Chief Executive Officer of the Queen Elizabeth Hospital, Dr. Dexter James, has denied that there has been any wastage of funds or irregular procurement practices at that health institution.
James argued that the claims by an Opposition MP were unfounded and only sought to undermine the credibility of public officers and the institution.
The chief executive officer issued these clarifications earlier today during a press briefing. He noted that statements were made that the QEH was paying 100 per cent more for gloves from an overseas supplier.
In providing clarification, James charged that the first misrepresentation to Parliament was that a box of 50 gloves on the local market costs $6.†”This is erroneous, as a box of gloves costs approximately US$6 or the equivalent of Bds$12,” he stated. “It is therefore surprising that attempts were made to confuse issues without regard for standardising the currency.”
James stressed that in terms of its procurement policy, the QEH had always supported the purchase of consumables and other items from local suppliers provided that the cost was competitive, supply reliable and stock-outs were minimised. He pointed out that the two local companies that supply gloves currently provide them at a higher cost than the overseas supplier.
In the case of colostomy bags, he added, there was one local supplier who was the sole agent for the overseas manufacturer of the Coloplast 5700 bags. He stressed that over the past two years, supply by the local agent had been inconsistent and often reflected as stock-outs at the QEH.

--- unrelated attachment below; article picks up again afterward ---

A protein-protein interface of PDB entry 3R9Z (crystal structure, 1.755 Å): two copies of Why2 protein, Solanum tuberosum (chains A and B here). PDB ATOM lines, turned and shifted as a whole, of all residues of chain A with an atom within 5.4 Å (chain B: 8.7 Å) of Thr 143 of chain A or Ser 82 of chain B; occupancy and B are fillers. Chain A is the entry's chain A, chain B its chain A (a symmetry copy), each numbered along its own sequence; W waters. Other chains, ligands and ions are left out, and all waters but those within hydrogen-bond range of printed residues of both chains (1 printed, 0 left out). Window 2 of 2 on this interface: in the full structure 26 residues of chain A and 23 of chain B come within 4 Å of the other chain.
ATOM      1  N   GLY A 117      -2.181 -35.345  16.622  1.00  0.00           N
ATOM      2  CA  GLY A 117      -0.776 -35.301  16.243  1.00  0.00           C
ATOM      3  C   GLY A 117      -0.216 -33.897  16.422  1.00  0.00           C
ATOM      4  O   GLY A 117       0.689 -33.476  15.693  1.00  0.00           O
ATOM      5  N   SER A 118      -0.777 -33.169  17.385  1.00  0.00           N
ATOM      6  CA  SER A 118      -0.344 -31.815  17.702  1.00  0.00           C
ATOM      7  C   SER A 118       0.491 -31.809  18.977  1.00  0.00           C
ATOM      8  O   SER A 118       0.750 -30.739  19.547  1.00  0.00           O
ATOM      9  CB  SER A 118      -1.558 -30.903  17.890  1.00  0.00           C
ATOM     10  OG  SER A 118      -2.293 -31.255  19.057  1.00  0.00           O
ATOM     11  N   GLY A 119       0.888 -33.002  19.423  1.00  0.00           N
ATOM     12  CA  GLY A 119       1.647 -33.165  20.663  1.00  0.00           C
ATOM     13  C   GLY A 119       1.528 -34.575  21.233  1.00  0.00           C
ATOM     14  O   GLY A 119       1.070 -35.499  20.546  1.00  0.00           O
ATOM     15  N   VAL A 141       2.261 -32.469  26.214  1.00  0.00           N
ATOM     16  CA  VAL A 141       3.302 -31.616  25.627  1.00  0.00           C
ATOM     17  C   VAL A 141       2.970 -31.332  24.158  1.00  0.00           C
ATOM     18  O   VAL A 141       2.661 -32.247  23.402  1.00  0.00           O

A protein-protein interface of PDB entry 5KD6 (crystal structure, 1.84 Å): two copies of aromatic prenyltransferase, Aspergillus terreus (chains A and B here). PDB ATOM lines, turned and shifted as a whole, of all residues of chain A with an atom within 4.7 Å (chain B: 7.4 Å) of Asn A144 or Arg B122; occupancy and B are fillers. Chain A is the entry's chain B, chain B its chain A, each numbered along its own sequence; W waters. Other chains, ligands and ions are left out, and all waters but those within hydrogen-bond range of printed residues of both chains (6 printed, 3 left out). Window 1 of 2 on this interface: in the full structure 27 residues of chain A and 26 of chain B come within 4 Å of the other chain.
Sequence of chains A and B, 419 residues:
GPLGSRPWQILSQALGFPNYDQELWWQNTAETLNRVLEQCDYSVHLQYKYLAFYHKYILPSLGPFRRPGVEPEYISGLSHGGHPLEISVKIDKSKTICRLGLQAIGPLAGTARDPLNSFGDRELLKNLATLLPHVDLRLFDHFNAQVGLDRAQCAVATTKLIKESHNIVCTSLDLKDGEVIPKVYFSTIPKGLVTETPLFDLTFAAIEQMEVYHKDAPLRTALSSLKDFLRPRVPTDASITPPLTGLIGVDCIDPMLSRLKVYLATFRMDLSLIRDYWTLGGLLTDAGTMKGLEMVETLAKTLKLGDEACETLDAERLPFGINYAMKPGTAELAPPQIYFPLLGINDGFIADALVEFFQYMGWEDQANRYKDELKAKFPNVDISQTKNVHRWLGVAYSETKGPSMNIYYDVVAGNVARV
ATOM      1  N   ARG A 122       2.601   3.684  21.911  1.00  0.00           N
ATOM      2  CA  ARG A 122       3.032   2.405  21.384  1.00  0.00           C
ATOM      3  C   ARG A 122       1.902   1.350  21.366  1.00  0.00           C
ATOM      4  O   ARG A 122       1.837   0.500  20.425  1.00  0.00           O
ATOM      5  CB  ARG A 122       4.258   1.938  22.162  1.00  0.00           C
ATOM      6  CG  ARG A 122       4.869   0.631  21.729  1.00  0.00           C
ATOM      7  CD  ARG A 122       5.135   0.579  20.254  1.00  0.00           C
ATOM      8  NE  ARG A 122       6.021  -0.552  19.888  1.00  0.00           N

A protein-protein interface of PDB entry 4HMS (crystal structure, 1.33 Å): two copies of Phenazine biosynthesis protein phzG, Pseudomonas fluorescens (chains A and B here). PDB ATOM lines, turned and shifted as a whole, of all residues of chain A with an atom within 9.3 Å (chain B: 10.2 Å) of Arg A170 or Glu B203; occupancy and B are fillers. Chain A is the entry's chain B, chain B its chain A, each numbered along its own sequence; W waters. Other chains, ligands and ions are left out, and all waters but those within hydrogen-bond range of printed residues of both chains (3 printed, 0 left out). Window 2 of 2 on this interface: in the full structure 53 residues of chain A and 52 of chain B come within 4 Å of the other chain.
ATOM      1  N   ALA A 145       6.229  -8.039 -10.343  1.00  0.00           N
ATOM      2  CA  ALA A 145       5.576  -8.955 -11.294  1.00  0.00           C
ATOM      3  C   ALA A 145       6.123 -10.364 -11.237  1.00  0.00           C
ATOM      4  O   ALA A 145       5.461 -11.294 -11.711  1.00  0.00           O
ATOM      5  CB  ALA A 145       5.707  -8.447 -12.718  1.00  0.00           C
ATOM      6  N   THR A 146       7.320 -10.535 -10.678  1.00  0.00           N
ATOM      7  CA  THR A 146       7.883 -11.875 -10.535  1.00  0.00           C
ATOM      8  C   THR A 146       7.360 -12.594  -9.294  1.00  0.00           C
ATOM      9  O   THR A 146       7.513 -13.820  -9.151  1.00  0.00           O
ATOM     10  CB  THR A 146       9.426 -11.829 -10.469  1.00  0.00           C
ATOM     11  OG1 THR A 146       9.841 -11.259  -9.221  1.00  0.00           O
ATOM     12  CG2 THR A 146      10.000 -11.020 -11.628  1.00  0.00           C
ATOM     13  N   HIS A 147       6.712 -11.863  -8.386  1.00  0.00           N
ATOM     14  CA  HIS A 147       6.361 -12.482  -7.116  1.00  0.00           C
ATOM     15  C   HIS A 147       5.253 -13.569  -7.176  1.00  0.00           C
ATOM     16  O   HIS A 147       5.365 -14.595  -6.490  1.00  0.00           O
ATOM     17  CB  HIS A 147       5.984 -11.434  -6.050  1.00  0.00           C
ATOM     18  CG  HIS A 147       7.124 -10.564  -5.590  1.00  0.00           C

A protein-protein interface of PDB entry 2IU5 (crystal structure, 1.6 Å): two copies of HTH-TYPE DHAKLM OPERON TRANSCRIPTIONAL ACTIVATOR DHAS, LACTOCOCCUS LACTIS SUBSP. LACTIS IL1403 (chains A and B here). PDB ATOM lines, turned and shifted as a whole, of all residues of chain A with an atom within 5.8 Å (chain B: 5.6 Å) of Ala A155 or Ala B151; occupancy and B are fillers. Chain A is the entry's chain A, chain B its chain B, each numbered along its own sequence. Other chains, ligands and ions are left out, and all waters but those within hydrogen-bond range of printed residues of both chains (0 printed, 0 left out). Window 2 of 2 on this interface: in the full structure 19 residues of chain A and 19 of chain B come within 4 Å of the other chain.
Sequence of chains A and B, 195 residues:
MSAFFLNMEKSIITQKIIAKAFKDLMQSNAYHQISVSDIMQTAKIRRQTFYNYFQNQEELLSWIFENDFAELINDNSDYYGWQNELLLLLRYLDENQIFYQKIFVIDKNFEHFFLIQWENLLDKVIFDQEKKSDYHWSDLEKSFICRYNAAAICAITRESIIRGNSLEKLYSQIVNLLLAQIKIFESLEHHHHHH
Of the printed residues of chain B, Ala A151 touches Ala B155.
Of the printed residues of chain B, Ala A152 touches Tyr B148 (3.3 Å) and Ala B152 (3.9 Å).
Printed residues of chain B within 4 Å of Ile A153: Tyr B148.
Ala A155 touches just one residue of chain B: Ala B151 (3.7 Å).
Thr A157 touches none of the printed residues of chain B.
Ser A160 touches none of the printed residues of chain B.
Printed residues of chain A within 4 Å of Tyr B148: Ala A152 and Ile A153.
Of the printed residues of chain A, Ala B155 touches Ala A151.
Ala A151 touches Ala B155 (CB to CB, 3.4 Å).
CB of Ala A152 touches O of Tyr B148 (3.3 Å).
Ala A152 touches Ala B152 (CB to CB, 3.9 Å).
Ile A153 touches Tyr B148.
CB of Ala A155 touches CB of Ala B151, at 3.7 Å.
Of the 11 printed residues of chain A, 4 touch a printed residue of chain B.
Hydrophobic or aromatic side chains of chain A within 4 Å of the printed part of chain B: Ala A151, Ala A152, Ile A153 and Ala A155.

The CEO pointed out that the hospital board had instituted a zero-tolerance policy for stock-outs and the procurement department explored alternative supply chains for these bags, one of which was a direct purchase from the manufacturer Coloplast. He added the company had indicated that they could not supply the bags to the QEH directly as there was already an agent in Barbados.
James said the company further advised that if the QEH was dissatisfied with the service provided by the agent, it was free to explore another one of their listed agents. He noted that there was a supplier, JR Medical, with whom the QEH had an earlier purchasing relationship and they were engaged to supply the Coloplast 5700 bags.
James told members of the Press that the colostomy bags in boxes of 30, supplied by the overseas company cost $172.70, while the most recent price from the local supplier was at $180.
He also dismissed claims that the QEH had acquired gauze valued at $250,000 from a company based in the United Kingdom and that the hospital could not account for it. James stressed that the facts were that a purchase order for the gauze valued at $250,000 was issued to a UK company and the shipment was scheduled to arrive in Barbados in two weeks.
In addition, James pointed out that at that time a 90 cm by 0.5 cm gauze was being supplied by the UK supplier at 22 cents per piece, whereas the local supplier was providing this size gauze for 29 cents per piece. The 90 cm by one cm was being supplied by the UK company at a cost of 38 cents per piece, while the local company was supplying the gauze at 58 cents per piece, he added.
Meanwhile, chairman of the board, Francis DePeiza, lauded the efforts being made by the management of the hospital to cut costs and manage supplies. De Peiza said an apology should be issued to the CEO and the board of directors for the misinformation. (NC)
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